High prices for nitrogen this spring may spook some corn growers, but don't look for any panic. Unlike during the last large nitrogen price hike, in 2001, corn prices now are holding strong and steady. As a result, total U.S. corn acreage for 2004 is expected to remain stable and possibly even increase in some areas.
“We expect it to be a pretty good year for corn,” says Betsy Croker, director of public policy and production and stewardship team leader for The National Corn Growers Association (NCGA). Strong prices are key to the positive outlook, she says, adding that one NCGA economist predicts a $3.25/bu. July futures market.
“We don't anticipate any significant shift in corn acreage this year [due to higher nitrogen prices],” agrees Rod Schroeder, vice president of the Heartland Business Unit for Agriliance. The Minneapolis-based company is a wholesale distributor that markets nitrogen to corn producers through local cooperatives.
Higher nitrogen prices
Schroeder says growers will pay more for nitrogen this spring for several reasons. The primary one is the volatility of the price of natural gas (methane). This is important because the cost of natural gas accounts for about 75% of the total cost of producing anhydrous ammonia, which is used to make urea and urea-ammonium nitrate (UAN) solutions (28 and 32%). Manufacturing just 1 ton of anhydrous ammonia fertilizer requires 33,500 cu. ft. of natural gas.
The January 8, 2004, Natural Gas Weekly Update, published by the U.S. Energy Information Administration, reports that the natural gas price volatility began with lower-than-normal storage inventories last summer. Thin domestic profit margins resulted in plant shutdowns in 2003 and tightened the marketplace. Increased imports, which have transportation and other costs tacked onto them, also have contributed to price increases. One suspected contribution to the volatility that has not been confirmed is market manipulation. Senator Orrin Hatch, R-Utah, chairman of the U.S. Senate Judiciary Committee, said this past December that he will hold hearings to determine if recent increases in natural gas prices were caused by market manipulation.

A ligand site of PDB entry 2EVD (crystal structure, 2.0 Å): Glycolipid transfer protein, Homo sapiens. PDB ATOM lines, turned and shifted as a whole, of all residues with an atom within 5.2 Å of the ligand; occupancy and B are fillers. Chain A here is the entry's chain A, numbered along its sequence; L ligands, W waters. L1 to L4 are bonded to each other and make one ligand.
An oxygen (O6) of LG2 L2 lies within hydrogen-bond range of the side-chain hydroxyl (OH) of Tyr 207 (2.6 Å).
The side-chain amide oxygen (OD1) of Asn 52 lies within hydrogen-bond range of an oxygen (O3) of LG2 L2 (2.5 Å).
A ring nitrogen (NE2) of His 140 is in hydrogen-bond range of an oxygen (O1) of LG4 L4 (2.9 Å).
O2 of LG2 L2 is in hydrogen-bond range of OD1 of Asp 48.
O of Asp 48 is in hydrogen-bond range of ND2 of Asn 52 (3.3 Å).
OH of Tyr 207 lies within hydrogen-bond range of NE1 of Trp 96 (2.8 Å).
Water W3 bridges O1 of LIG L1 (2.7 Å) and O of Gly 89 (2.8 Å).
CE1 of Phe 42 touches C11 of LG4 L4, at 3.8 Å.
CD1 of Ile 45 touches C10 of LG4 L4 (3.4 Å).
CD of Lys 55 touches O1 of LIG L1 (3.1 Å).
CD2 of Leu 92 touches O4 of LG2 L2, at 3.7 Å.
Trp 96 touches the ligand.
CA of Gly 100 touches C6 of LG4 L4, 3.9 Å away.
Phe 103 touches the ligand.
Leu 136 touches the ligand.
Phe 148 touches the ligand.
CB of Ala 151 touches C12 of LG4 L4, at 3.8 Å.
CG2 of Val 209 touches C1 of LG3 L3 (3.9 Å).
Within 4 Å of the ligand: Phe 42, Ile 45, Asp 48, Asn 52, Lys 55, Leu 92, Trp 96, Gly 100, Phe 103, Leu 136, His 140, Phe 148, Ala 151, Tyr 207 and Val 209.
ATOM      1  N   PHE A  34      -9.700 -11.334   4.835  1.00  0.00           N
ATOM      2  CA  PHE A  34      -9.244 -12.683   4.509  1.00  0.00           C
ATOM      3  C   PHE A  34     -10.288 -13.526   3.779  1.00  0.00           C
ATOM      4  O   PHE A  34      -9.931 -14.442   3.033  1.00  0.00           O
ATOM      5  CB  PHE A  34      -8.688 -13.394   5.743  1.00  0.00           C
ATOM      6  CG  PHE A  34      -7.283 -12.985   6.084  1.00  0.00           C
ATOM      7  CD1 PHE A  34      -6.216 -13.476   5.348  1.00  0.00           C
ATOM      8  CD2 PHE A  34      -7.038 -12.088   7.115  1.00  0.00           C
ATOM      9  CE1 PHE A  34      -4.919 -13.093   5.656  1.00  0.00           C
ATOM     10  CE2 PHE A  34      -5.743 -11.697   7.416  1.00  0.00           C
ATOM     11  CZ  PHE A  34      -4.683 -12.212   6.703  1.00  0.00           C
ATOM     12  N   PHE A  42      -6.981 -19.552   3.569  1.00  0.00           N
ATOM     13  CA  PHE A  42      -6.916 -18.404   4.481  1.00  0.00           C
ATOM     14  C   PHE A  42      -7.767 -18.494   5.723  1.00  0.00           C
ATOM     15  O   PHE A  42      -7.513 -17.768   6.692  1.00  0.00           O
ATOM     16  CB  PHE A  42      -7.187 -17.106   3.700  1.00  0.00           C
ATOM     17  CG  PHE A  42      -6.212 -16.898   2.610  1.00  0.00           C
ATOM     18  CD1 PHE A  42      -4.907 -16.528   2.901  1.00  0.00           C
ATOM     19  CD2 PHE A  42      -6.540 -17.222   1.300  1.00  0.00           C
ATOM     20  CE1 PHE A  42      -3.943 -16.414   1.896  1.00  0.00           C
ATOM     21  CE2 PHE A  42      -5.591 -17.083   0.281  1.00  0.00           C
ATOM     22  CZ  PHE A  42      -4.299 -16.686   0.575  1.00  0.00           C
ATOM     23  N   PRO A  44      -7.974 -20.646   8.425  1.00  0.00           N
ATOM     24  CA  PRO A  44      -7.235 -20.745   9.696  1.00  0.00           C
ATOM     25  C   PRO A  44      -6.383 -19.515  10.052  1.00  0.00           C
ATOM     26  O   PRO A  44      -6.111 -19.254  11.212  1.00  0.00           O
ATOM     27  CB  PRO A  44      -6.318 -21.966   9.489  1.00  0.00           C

All factors combined have resulted in ammonia prices that are about $100/ton higher now than they were at this time a year ago. Schroeder anticipates that ammonia retail prices will fluctuate between $350 and $400/ton through the 2004 planting season.
However, not all corn growers are affected by the current high prices for nitrogen. Many corn growers contracted their fertilizer needs last fall, via prepay arrangements with their local retail dealers, and sidestepped the price hikes.
“We need to remember that nitrogen is produced and sold all year long, so we don't want to overplay the higher prices,” Schroeder cautions.
Tom Bradford echoes Schroeder's positive outlook for this spring. “We could see a 5 to 8% acreage increase in our area,” says Bradford, general manager of Crop Production Services, Bloomington, IL. The company offers full retail services to farmers in Illinois and Indiana. He says farmers realize that continued strong prices will offset the higher nitrogen prices, making corn a financially attractive crop.
Poor soybean crop
Bradford also cites last year's less-than-stellar soybean crop as another reason most growers will stick with corn this year. He says poor weather conditions at crucial times prevented soybeans from reaching their full potential. That, combined with an onslaught of soybean aphids, wreaked havoc on the soybean crop across many Midwestern states and is fresh on growers' minds.